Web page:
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Bluebells at Bow Cemetery

April 22, 2012
by the gentle author

With a few bluebells in flower in my garden in Spitalfields, I was inspired make a visit to Bow Cemetery and view the display of bluebells sprouting under the tall forest canopy that has grown over the graves of the numberless East Enders buried there. In each season of the the year, this hallowed ground offers me an arcadian refuge from the city streets and my spirits always lift as I pass between the ancient brick walls that enclose it, setting out to lose myself among the winding paths, lined by tombstones and overarched with trees.

Equivocal weather rendered the timing of my trip as a gamble, and I was at the mercy of chance whether I should get there and back in sunshine. Yet I tried to hedge my bets by setting out after a shower and walking quickly down the Whitechapel Rd beneath a blue sky of small fast-moving clouds – though, even as I reached Mile End, a dark thunderhead came eastwards from the City casting gloom upon the land. It was too late to retrace my steps and instead I unfurled my umbrella in the cemetery as the first raindrops fell, taking shelter under a horse chestnut, newly in leaf, as the shower became a downpour.

Standing beneath the dripping tree in the half-light of the storm, I took a survey of the wildflowers around me, primroses spangling the green, the white star-like stitchwort adorning graves, a scattering of palest pink ladies smock highlighting the ground cover, yellow celandines sharp and bright against the dark green leaves, violets and wild strawberries nestling close to the earth and may blossom and cherry blossom up above – and, of course, the bluebells’ hazy azure mist shimmering between the lines of stones tilting at irregular angles. Alone beneath the umbrella under the tree in the heart of the vast graveyard, I waited. It was the place of death, but all around me there was new growth.

Once the rain relented sufficiently for me to leave my shelter, I turned towards the entrance in acceptance that my visit was curtailed. The pungent aroma of wild garlic filled the damp air. But then – demonstrating the quick-changing weather that is characteristic of April – the clouds were gone and dazzling sunshine descended in shafts through the forest canopy turning the wet leaves into a million tiny mirrors, reflecting light in a vision of phantasmagoric luminosity. Each fresh leaf and petal and branch glowed with intense colour after the rain. I stood still and cast my eyes around to absorb every detail in this sacred place. It was a moment of recognition that has recurred throughout my life, the awe-inspiring rush of growth of plant life in England in spring.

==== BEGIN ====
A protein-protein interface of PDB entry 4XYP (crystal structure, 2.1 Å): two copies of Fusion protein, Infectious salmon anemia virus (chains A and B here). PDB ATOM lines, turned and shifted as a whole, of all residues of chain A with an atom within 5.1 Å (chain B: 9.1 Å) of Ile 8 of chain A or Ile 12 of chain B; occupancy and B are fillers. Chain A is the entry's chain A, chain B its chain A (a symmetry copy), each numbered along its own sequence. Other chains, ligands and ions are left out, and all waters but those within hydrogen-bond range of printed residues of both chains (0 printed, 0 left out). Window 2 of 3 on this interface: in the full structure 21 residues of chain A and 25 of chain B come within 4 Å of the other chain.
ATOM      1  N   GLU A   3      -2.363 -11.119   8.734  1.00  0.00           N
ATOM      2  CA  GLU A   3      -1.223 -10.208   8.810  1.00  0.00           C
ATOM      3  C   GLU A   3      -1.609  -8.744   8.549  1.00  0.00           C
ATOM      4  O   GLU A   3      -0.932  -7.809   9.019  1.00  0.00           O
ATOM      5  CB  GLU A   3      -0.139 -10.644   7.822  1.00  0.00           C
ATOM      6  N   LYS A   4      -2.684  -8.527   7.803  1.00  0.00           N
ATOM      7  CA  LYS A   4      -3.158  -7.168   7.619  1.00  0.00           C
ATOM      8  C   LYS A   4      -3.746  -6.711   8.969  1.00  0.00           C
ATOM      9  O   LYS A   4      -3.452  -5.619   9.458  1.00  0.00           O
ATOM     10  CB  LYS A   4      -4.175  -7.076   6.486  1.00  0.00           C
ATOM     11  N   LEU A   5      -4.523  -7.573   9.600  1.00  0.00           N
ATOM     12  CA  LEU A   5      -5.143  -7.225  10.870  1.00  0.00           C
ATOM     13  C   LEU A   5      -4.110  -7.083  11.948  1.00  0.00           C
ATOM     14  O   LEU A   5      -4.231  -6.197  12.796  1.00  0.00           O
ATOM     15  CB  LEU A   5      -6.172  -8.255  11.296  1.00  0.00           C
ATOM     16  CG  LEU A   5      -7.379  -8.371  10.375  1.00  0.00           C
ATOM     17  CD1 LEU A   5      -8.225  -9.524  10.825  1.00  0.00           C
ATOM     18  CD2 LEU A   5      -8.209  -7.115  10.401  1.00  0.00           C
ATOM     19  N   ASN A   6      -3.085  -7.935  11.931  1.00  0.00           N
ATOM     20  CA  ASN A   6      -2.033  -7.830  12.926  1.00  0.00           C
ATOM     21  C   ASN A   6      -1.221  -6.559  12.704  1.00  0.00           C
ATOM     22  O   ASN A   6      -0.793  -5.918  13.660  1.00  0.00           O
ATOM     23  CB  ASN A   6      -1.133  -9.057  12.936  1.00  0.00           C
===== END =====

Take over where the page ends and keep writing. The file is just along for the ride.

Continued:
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21 Responses leave one →
  1. April 22, 2012

    Striking photos – beautiful!

  2. melbournegirl permalink
    April 22, 2012

    Yes, absolutely beautiful images. Thank you for them.

  3. jeannette permalink
    April 22, 2012

    Always so uplifting and touching to see the naturalized/naturalizing flowers.

    The shot of the blossoming tree reminded me of the one Bonnard painted on his deathbed:

    And the beautiful spray of white lilacs Manet painted on his.

    Verweile doch! Du bist zu schoene!

  4. April 22, 2012

    How absolutely enchanting. Thank you so much.

  5. April 22, 2012

    Wonderful! Who’d have thought to explore inner-city London for a bluebell wood?

  6. April 22, 2012

    Fantastic! I’ve never seen anything like this – your pictures are truly beautiful!

  7. April 22, 2012

    Mmm wild garlic…lovely images, the rain has enhanced the colours too!

  8. Gary permalink
    April 22, 2012

    You should make a quick return as the Stinging Nettles were in perfect condition for harvesting.